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Ægina is a place in the territory of Epidaurus. There is in front of this continent, an island, of which the poet means to speak in the lines before cited. Wherefore some write, “ and the island Ægina,

” instead of “ and they who occupied Ægina,

” making a distinction between the places of the same name.

It is unnecessary to remark, that this island is among the most celebrated. It was the country of Æacus and his descendants. It was this island which once possessed so much power at sea, and formerly disputed the superiority with the Athenians in the sea-fight at Salamis during the Persian war.1 The circuit of the island is said to be about 180 stadia. It has a city of the same name on the south-west. Around it are Attica, and Megara, and the parts of Peloponnesus as far as Epidaurus. It is distant from each about 100 stadia. The eastern and southern sides are washed by the Myrtoan and Cretan seas. Many small islands surround it on the side towards the continent, but Belbina is situated on the side towards the open sea. The land has soil at a certain depth, but it is stony at the surface, particularly the plain country, whence the whole has a bare appearance, but yields large crops of barley. It is said that the Æginetæ were called Myrmi- dones, not as the fable accounts for the name, when the ants were metamorphosed into men, at the time of a great famine, by the prayer of Æacus; but because by digging, like ants, they threw up the earth upon the rocks, and were thus made able to cultivate the ground, and because they lived in excavations under-ground, abstaining from the use of bricks and sparing of the soil for this purpose.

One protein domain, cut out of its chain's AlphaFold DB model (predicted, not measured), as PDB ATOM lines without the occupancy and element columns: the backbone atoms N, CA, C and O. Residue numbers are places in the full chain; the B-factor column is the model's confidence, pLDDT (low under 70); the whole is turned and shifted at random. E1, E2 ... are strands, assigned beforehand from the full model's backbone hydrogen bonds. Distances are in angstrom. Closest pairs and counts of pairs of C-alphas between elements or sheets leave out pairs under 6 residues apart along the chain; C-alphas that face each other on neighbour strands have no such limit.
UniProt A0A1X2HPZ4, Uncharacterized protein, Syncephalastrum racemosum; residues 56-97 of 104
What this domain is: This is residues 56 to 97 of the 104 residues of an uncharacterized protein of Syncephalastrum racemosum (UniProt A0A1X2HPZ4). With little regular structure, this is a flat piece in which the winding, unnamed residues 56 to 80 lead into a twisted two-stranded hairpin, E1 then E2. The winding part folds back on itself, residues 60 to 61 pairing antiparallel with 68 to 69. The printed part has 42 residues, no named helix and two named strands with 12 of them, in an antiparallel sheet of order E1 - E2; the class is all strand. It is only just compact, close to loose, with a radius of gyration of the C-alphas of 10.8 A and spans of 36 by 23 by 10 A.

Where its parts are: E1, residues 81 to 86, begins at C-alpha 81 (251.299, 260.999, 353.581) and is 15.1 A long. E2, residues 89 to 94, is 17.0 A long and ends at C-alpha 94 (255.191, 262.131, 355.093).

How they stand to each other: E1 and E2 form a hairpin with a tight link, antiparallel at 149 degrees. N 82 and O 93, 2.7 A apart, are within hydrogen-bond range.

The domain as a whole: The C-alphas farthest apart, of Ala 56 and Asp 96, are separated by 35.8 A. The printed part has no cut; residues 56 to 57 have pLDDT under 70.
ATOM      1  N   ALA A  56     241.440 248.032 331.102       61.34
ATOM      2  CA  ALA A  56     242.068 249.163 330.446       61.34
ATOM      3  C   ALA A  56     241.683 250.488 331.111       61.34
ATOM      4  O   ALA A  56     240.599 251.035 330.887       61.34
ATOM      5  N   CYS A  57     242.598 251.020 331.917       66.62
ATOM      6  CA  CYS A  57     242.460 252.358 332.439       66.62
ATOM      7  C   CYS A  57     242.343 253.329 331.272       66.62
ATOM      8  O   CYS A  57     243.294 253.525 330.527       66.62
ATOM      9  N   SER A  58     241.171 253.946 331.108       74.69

Its ancient name was Œnone, which is the name of two of the demi in Attica, one near Eleuthera; “ to inhabit the plains close to Œnone, (Œnoe,) and Eleutheræ;

” and another, one of the cities of the Tetrapolis near Marathon, to which the proverb is applied, “ Œnone (Œnoe?) and its torrent.

” Its inhabitants were in succession Argives, Cretans, Epidauri ans, and Dorians. At last the Athenians divided the island by lot among settlers of their own. The Lacedæmonians, however, deprived the Athenians of it, and restored it to the ancient in- habitants.

The Æginetæ sent out colonists to Cydonia2 in Crete, and to the Ombrici. According to Ephorus, silver was first struck as money by Pheidon. The island became a mart, the inhabitants, on account of the fertility of its soil, employing themselves at sea as traders; whence goods of a small kind had the name of ‘Ægina wares.’

1 Herodotus, b. v. c. 83, and b. viii. c. 93.

2 This colony must have been posterior to that of the Samians, the first founders of Cydonia.

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